Consumer rights
Flying problem
Pushpa Girimaji

AN airline ticket is like a small booklet. The actual tickets form only a few pages or leaves, depending on the number of tickets in it. The rest is printed matter pertaining to conditions of contract, liability of the carrier in case of baggage loss, goods that are banned on the airline, etc. And when you travel, you hand over the ticket book to the person issuing the boarding pass. That person tears the relevant ticket leaf and returns the rest, along with your boarding pass. Most people do not check to see whether the unused parts of the tickets are still there. They assume that they are, collect the ticket book and the boarding pass and move on.

Thatís what 21-year-old Nina Dísouza too did. On June 16, she was travelling from Delhi to Goa. When she presented her ticket at the Indian Airlines counter in Delhi, her ticket book contained three tickets ó one meant for her journey from Delhi to Goa, the other for her journey from Goa to Cochin and another blank ticket. The counter clerk handed back her ticket book and her boarding pass (for Delhi-Goa) and she left. At Goa airport when she handed over her ticket, the ticketing clerk opened it and declared that there were no tickets left in the ticket book. Nina was obviously taken aback and then realised that at Delhi airport, the ticketing person must have torn off three tickets instead of one.

Her appeals to the airline officials to find out from Delhi whether they had by mistake torn them off and kept them aside did not bring forth any response. They told her that she would have to buy a new ticket to travel. Upset, humiliated and in tears, the young woman sought the help of her friends and together they all managed to produce the Rs 2800 required to buy a new ticket.

Ninaís experience raises the question. Was it an oversight on the part of the ticketing person? But surely, one cannot tear off three tickets instead of one by oversight. If it indeed was a mistake then it certainly constitutes negligence on the part of the airline staff and the passenger is entitled to not just the refund of the tickets, but also compensation for the humiliation and harassment suffered.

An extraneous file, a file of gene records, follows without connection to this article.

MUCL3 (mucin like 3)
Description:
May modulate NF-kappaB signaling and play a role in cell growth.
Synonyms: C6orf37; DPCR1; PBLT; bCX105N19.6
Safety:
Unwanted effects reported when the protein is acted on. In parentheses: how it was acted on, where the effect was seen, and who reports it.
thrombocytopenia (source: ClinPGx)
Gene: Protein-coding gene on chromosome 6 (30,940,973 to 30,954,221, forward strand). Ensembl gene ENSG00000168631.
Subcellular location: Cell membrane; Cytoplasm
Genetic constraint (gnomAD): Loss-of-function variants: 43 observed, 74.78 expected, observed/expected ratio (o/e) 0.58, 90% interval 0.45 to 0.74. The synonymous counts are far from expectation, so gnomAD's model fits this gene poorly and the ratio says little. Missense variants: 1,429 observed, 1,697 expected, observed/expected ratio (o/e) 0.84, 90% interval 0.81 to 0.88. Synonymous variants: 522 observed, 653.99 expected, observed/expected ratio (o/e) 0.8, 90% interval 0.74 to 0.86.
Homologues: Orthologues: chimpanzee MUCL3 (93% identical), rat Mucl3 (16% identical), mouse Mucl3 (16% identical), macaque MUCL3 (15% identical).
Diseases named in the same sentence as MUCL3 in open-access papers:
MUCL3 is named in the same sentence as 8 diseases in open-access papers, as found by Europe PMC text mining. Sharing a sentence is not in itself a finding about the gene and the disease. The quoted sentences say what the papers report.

It raises another question too. If this was not an inadvertent mistake then was it a deliberate attempt on the part of the airline staff to steal the tickets? Even though airlines say that the tickets are not transferable, they never ask passengers for their identity, so one can easily travel using another personís ticket. In fact, recently, a doctor at the All India Institute of Medical Sciences, who lost his credit card, found that the person who had stolen it had bought airline tickets and had travelled under his name.

I too had a somewhat strange experience recently. I had bought an IA e-ticket and when I presented it at the counter in Delhi, the person gave me a boarding pass, but did not return my ticket. When I asked her, she said that was her copy. I then pointed to the return ticket also printed on the same page and said obviously I needed that to return to Delhi (I was travelling Delhi-Hyderabad-Delhi). She then handed over the return ticket, but without even so much as an apology.

Here again, this might have been a genuine mistake, but how can airline staff afford to make such a mistake? As I said, Ninaís could be a rare case. Or there could be others too. And itís time the airline investigated into them. If this has happened on account of oversight, employees have to be warned to be more careful. Or the airline must devise the tickets in such a way that they do not stick together and there is also a system of confirming the identity of the person travelling so that there is no misuse of such tickets.

And if this is a ticketing fraud involving employees, it needs to be investigated by the Vigilance Department and action taken against those indulging in such practices.

Meanwhile, I would advise consumers to be extremely careful with their tickets. Whichever the airline, when you get back the ticket along with the boarding pass, make sure that the unused tickets are intact. If they are missing, point it out immediately and get it back. If there is any problem, complain in writing to the airport manager. If they fail to respond, you can go to the consumer court. You must also write to the Civil Aviation Ministry and the Vigilance Department.